Sunday, October 12, 2008
If 2005 was the apex of extreme beers, as Brewers Association President Charlie Papazian said in a talk this weekend, then the 2008 Great American Beer Festival showed that beer makers are toning down their experimentation but getting better at what they've concocted.
Sour beers and big IPAs once again seemed to be the talk of the festival, but those that drew the most raves were not pushing the alcohol boundary as much as smoothing out their bold tastes without mellowing them. You didn't see chai and green tea ending up in every conceivable style of beer anymore, but the coffee beers that used to be hit and miss seemed more universally to be filled with java flavor.
Trying to encapsulate all that happened and was learned over the three best beer days in America isn't easy. Over the next few weeks, I'll be writing multiple pieces about trends and beer books and even optimism that the craft brewing industry will survive this recession with a measurable dent.
But to start with, I just want to rattle off one man's impression of the absolute best of this year in just a few categories. And then you can either tell me that I'm a genius or that my taste buds should be cast aside into the seventh level of hell. Sound fair?
Best in show: In a year of high-minded sour ales, Cambridge Brewing's Cerise Cassee reached the highest point. This barrel-fermented wild sour ale from Massachusetts came onto you with a sour cherry nose but evolved several times in your mouth, finishing with a bold green apple pucker. Just to make sure I wasn't hallucinating, I urged nearly everyone I was with to try it as well, and I got the same reaction. There was nothing gutsier or as well done as this gem.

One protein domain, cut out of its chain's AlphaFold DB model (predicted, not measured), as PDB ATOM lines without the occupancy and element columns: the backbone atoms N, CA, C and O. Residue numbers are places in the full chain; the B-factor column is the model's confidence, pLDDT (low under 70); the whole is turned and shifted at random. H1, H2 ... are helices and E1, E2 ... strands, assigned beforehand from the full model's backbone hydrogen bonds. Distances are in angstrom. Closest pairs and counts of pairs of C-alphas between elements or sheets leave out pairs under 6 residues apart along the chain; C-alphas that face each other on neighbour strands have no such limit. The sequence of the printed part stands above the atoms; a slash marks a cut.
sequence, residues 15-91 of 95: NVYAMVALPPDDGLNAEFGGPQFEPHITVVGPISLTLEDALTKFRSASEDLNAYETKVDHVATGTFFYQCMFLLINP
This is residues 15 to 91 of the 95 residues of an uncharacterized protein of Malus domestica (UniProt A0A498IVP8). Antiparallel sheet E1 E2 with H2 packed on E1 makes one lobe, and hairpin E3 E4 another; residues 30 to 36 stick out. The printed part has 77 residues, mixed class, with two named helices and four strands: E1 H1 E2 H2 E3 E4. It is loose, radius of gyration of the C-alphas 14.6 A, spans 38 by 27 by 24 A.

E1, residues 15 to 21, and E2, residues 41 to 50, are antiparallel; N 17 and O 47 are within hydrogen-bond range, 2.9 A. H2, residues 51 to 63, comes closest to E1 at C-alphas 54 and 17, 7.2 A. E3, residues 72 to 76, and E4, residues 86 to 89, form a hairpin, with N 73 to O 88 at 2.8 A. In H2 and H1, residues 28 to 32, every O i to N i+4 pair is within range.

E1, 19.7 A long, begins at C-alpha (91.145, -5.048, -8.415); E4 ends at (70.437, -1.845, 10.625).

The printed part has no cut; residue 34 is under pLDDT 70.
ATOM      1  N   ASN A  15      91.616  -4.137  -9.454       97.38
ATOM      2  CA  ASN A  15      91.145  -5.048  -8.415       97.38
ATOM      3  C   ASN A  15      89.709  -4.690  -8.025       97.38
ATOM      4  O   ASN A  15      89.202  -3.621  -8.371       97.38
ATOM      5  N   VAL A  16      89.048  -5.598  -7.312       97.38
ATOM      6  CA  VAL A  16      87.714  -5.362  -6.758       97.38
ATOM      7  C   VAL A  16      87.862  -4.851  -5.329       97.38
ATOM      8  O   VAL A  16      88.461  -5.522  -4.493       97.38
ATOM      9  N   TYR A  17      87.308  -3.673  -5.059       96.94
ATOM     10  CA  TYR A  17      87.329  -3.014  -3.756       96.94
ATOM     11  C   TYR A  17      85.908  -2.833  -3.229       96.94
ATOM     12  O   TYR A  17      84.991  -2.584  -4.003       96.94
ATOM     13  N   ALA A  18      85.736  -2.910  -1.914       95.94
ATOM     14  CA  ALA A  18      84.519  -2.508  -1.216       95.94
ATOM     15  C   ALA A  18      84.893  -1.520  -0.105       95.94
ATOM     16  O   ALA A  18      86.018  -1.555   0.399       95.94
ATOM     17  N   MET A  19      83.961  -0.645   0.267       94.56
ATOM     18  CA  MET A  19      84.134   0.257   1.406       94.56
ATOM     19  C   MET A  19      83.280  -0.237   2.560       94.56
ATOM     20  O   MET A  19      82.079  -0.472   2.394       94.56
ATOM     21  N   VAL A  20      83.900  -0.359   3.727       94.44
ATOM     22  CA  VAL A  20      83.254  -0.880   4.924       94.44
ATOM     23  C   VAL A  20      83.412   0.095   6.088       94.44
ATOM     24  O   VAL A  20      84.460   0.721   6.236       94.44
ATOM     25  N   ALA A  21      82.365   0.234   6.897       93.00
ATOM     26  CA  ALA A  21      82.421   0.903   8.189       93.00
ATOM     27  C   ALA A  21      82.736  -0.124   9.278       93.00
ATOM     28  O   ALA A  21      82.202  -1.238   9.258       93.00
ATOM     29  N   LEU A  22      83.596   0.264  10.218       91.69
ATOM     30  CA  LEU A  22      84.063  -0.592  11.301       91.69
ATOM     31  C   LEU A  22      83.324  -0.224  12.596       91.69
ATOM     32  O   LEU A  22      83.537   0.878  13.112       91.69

Best porter/stout: Bluegrass Brewing's Kick in the Baltic Porter was four things at once: Chocolatey, smooth, warming and even slightly sweet. I never knew beer this well-crafted could come out of a state (Kentucky) that I've only associated with whiskey.
Best hoppy beer: After drinking Breckenridge 471 IPA, I hit as many great IPAs and double IPAs as I could in succession, wanting to put them up against each other. While Great Divide's Hercules Double IPA came close, nothing equalled this double's combination of flowery goodness and a sweet back taste that makes it dangerously easy to drink.
Best Scottish/red ale: Texas-based Real Ale Brewing's Real Heavy is a big, big take on the Scottish style that amps up everything in even measure and leaves you surprised and how nice it can turn out.
Best wheat: Few things are as enjoyable as the way that New Belgium's Mothership Wit glides over your tongue. This organic wheat beer touches several taste buds but does so in a gentle way, leaving you wanting more.
Best eye-opener: There are so many to choose from here. But to my mind, nothing bends a style better than Papago Brewing's Orange Blossom. The Arizona brewery's orange wheat beer tastes somewhat like a cream soda with a kick and with a fine yeast profile to boot. Friends who dislike wheats and dislike fruity beers admitted to me that this is something they would drink.
Nice roll-up. I too thought there were more well done sours that in years past. These sours hit you upfront with tartness, but then quickly faded with a supporting cast of sweetness. One of my favorites sours was Interlude from Allagash.
I would have to say that my favorite balanced Beer would be 1500 Pale from Drake's Brewing Co.